Civil engineer helps MoDOT study New Madrid evacuation routes

Dec. 16 marks the 210th anniversary of the 1811-1812 New Madrid earthquakes. Engineers at the University of Missouri are helping make plans to evacuate residents in the area should a similar event happen in the future.

image of cars evacuating a town. Source: Shutterstock

Dec. 6, 2021

If a major earthquake were to rock the New Madrid fault line in southeast Missouri, it’s likely people would be displaced from their homes. But where would they go and how would they get there? That’s a question a University of Missouri engineer is helping state officials better understand.

Praveen Edara, chair and professor of civil and environmental engineering, is working with the Missouri Department of Transportation (MoDOT) to simulate evacuation scenarios in and around the New Madrid area in the event of a significant earthquake.

map of new madrid“What we’re looking at in this project is evacuation, whether roads can handle evacuee traffic and where potential bottlenecks and delays are likely to occur so that MoDOT can better plan and manage the evacuation,” Edara said.

The New Madrid Seismic Zone extends approximately 120 miles with the epicenter believed to be located near New Madrid, Missouri.

For this project, Edara and fellow researchers are focused on New Madrid and seven surrounding counties — the area that would be most impacted in the event of an earthquake. The counties have a combined population of about 300,000 people — many of whom would likely leave the area if an earthquake were to occur.

“We’re looking at potential destinations, which could be a public shelter or a mass care facility outside of these counties, or people could leave to stay with friends or family or at a hotel,” Edara said. “It’s likely that evacuation would be west of the New Madrid area as communities in other directions may also be at risk.”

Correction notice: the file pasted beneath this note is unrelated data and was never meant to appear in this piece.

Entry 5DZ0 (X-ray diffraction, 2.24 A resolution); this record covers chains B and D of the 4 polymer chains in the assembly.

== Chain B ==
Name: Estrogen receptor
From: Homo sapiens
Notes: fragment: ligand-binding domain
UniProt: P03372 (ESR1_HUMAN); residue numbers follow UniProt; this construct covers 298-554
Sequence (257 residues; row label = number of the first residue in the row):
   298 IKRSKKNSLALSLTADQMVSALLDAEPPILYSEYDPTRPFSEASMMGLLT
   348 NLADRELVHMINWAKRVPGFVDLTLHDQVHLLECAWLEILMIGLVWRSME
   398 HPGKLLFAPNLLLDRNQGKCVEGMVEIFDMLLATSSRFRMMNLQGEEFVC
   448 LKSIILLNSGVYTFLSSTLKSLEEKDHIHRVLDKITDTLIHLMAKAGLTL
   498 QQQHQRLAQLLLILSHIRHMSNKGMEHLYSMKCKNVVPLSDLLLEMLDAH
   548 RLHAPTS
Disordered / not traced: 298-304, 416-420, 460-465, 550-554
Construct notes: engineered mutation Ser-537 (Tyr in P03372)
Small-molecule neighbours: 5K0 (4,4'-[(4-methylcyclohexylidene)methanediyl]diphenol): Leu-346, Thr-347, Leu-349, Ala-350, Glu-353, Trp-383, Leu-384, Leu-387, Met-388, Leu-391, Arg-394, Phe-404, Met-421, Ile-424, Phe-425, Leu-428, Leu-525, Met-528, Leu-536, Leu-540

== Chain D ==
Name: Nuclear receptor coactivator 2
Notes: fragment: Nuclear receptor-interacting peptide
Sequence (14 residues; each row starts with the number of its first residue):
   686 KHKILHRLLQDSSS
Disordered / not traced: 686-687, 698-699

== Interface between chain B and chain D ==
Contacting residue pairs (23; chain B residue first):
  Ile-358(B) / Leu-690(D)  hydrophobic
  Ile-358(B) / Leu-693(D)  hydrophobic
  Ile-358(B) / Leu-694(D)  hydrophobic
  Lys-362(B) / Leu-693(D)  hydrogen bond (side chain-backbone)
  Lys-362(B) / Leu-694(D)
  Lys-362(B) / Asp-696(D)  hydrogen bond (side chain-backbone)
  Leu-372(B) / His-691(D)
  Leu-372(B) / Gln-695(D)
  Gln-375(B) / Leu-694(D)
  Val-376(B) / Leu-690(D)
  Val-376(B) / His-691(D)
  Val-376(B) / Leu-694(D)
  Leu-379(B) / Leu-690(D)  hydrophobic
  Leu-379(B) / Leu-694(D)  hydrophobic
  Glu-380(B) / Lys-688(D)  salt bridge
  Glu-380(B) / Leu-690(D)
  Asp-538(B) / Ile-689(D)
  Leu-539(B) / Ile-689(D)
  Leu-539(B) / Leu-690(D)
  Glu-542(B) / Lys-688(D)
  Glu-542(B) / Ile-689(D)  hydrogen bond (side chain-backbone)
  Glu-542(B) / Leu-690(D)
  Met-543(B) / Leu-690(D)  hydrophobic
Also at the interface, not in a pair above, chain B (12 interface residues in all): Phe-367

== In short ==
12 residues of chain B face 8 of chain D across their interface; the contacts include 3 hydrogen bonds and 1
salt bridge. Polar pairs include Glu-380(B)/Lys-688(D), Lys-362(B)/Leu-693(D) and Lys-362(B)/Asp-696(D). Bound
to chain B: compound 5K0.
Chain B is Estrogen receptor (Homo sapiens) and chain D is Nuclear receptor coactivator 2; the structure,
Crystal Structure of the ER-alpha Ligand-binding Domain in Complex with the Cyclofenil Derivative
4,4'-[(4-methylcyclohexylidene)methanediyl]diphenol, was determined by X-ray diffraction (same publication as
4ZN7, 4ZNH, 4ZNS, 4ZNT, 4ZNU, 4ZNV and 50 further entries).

That means most people leaving the area would travel the same roads.

Edara is simulating several scenarios, such as the possibility of bridges collapsing, as well as solutions currently used for other types of evacuations, such as using contraflow lanes or closing some entrance ramps.

“The goal is getting people to safety while also providing sufficient access to those staying in the area or who are bringing supplies to the area,” said Edara.

Edara began work on the simulation models in August with plans of presenting findings to MoDOT next summer.

“This is the first research study funded by MoDOT that exclusively examines the traffic evacuation of New Madrid region, and we’re trying to make sure the assumptions we make in building our simulation models are as accurate and realistic as we can get,” he said. “We wanted to start small first, then we’ll scale it up to include everything between New Madrid and St. Louis and westward to Columbia.”

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